R k = L SR k η S α R M H k S S ( s ) + Z k ,

where ηS is the total transmitted power at the BS, Z k C M × T 1 represents the complex additive white Gaussian noise (AWGN) matrix with i.i.d. zero-mean unit-variance elements, and αR includes the pathloss term, which depends on the distance between the source and relays. Note that, after the beamforming operation, H k C M × M is the channel matrix containing i.i.d. zero-mean unit-variance elements, i.e. its covariance matrix equals I M , which describe the signal fading from each BS AA to each relay antenna [11]. As an approximation, in most of the evaluations presented in this work, we will consider that L SR k = L S , k . This assumption will provide the best-case performance of the setup. Nevertheless, a short analysis of the impact of L SR k < L S due to DOA mismatch will be provided in Section 4.2.

At the same time during phase I, the destination receives the signal vector Y SD C M × T 1
Y SD = L S η S α D M H D S S ( s ) + Z SD ,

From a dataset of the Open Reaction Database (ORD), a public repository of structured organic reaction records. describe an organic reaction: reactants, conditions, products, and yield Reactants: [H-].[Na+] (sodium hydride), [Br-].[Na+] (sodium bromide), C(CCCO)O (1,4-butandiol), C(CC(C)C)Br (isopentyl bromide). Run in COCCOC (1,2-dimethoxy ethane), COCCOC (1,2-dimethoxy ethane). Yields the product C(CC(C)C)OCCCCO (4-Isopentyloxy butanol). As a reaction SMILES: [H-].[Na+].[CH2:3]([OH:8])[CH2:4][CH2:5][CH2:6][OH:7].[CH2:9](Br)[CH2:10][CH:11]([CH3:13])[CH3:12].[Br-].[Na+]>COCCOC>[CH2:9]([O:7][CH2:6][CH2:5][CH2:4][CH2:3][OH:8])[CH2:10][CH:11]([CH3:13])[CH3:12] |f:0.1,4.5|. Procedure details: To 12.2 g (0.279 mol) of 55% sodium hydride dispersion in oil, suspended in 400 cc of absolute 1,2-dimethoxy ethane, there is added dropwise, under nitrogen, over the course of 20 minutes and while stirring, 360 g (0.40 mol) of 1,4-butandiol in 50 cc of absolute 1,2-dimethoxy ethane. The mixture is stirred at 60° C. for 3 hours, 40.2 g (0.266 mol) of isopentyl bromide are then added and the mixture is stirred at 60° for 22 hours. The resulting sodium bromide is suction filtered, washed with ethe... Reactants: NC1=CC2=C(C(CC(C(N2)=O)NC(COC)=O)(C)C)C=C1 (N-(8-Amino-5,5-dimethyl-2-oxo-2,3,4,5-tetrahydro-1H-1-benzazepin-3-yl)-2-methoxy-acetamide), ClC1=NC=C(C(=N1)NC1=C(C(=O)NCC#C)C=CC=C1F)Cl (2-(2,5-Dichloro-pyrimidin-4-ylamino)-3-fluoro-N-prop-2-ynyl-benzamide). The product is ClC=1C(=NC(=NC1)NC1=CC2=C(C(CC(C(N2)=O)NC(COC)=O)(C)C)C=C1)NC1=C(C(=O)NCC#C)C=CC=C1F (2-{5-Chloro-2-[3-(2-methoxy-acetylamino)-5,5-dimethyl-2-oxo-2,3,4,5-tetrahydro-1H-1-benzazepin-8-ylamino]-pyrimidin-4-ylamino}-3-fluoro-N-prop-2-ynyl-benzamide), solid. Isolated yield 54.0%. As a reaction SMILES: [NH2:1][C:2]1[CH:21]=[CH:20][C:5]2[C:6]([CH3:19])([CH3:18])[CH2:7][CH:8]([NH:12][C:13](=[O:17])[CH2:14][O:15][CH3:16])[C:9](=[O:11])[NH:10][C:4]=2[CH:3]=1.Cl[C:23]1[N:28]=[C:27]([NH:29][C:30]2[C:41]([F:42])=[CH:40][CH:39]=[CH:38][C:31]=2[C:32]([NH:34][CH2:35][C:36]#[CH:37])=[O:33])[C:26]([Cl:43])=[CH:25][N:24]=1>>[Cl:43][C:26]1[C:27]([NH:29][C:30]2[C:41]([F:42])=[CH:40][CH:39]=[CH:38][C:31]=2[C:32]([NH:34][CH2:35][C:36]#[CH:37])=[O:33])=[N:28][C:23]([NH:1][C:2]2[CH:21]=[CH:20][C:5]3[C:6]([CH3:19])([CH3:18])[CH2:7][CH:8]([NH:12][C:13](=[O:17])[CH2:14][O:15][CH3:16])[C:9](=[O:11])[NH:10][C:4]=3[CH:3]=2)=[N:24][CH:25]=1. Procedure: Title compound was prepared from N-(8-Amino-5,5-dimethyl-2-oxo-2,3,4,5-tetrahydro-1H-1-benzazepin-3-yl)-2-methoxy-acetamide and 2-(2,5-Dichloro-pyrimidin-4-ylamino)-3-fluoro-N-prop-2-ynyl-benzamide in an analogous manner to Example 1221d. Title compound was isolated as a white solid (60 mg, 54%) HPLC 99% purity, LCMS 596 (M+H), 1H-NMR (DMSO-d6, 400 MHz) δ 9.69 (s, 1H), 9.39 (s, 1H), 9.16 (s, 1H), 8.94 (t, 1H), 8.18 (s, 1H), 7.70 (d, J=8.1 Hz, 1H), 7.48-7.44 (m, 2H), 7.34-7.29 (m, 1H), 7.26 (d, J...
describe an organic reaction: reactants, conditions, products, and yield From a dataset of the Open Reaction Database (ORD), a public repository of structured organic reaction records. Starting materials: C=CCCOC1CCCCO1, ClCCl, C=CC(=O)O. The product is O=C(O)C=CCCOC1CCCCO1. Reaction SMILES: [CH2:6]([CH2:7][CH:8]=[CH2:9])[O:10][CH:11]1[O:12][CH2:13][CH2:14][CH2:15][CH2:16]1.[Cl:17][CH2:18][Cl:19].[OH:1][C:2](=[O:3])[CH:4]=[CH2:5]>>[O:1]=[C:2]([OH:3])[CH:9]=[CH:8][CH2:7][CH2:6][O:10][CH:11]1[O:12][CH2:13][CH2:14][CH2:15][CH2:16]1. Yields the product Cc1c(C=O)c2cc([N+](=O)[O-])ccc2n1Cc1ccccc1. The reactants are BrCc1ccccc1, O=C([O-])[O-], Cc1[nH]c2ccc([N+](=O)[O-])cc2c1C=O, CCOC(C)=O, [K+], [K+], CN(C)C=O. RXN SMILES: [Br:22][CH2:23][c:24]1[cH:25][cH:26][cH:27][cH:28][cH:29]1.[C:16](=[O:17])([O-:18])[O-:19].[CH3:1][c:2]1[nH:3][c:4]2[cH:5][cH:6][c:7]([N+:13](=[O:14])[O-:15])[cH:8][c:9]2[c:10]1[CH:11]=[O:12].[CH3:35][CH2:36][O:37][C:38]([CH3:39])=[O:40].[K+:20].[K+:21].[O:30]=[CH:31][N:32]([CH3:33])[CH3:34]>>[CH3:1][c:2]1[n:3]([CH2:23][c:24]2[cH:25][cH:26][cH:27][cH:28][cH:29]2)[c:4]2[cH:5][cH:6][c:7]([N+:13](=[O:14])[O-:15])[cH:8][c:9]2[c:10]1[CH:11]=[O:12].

Here, Z SD C M × T 1 is the AWGN matrix at the destination, with elements of the same statistics as Z k , the channel matrix H D C M × M contains i.i.d. zero-mean unit-variance fading elements, and αD reflects the pathloss for the direct link. Note that, in cases of large distance between source and destination, αD≈0, implying that the direct link from BS to destination is unavailable.

After phase I, each relay decodes the received signal with maximum likelihood and obtains vector s ̂ , which is an estimation of the transmitted symbols. Then, the relays carry out a STC operation over s ̂ to obtain S R s ̂ C M × T 2 . As done at the BS, the relays can further include array gains by using LR antenna elements for beamforming. Hence, the signal matrix received at the destination from the K relays in phase II is:
Y RD = L R η R β R M G S R s ̂ + Z RD .